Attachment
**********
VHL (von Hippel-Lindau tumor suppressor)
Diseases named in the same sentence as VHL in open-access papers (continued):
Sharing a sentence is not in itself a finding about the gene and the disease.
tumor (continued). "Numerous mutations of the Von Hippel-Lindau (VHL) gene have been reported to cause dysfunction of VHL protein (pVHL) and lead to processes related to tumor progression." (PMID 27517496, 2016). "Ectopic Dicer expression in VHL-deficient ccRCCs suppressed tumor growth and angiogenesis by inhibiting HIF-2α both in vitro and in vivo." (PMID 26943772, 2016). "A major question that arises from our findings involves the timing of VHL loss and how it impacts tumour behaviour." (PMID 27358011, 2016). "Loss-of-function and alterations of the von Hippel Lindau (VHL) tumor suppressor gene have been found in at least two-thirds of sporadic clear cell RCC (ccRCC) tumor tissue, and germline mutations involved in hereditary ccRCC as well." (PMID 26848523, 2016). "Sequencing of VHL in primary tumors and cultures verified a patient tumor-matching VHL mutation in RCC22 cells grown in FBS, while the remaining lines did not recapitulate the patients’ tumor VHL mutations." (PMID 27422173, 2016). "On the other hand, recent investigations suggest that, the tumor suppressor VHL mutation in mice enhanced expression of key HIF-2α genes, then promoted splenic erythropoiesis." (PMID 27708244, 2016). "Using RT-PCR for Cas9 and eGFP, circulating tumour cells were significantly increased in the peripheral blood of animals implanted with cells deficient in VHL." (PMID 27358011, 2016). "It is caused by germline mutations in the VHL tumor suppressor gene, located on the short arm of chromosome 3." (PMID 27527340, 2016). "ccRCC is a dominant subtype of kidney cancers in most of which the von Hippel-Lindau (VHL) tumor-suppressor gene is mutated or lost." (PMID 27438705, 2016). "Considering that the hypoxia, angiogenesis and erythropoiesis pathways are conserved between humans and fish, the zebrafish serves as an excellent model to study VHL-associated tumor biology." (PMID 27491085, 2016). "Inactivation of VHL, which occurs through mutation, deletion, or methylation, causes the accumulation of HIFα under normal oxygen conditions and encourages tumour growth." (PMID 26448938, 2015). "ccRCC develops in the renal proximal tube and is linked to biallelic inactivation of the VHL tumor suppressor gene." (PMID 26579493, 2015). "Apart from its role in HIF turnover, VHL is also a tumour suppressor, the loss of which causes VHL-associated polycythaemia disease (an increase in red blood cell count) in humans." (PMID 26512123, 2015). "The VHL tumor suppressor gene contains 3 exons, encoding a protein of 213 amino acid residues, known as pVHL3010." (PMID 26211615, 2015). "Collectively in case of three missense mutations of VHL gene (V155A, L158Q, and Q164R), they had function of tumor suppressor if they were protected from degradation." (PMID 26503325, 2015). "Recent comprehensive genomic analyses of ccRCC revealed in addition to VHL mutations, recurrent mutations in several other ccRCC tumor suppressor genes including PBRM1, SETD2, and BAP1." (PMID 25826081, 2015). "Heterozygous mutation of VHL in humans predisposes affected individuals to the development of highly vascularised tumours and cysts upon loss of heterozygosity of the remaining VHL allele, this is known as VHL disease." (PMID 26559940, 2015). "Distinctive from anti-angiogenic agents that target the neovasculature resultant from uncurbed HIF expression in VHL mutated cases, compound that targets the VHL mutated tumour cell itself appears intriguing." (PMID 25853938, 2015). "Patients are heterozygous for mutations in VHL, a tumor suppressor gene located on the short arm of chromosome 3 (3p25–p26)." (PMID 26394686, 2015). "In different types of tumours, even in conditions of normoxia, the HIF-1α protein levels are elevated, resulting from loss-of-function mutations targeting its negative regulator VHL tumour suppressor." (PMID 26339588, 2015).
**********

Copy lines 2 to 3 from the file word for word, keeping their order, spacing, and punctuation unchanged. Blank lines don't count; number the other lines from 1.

Diseases named in the same sentence as VHL in open-access papers (continued):
Sharing a sentence is not in itself a finding about the gene and the disease.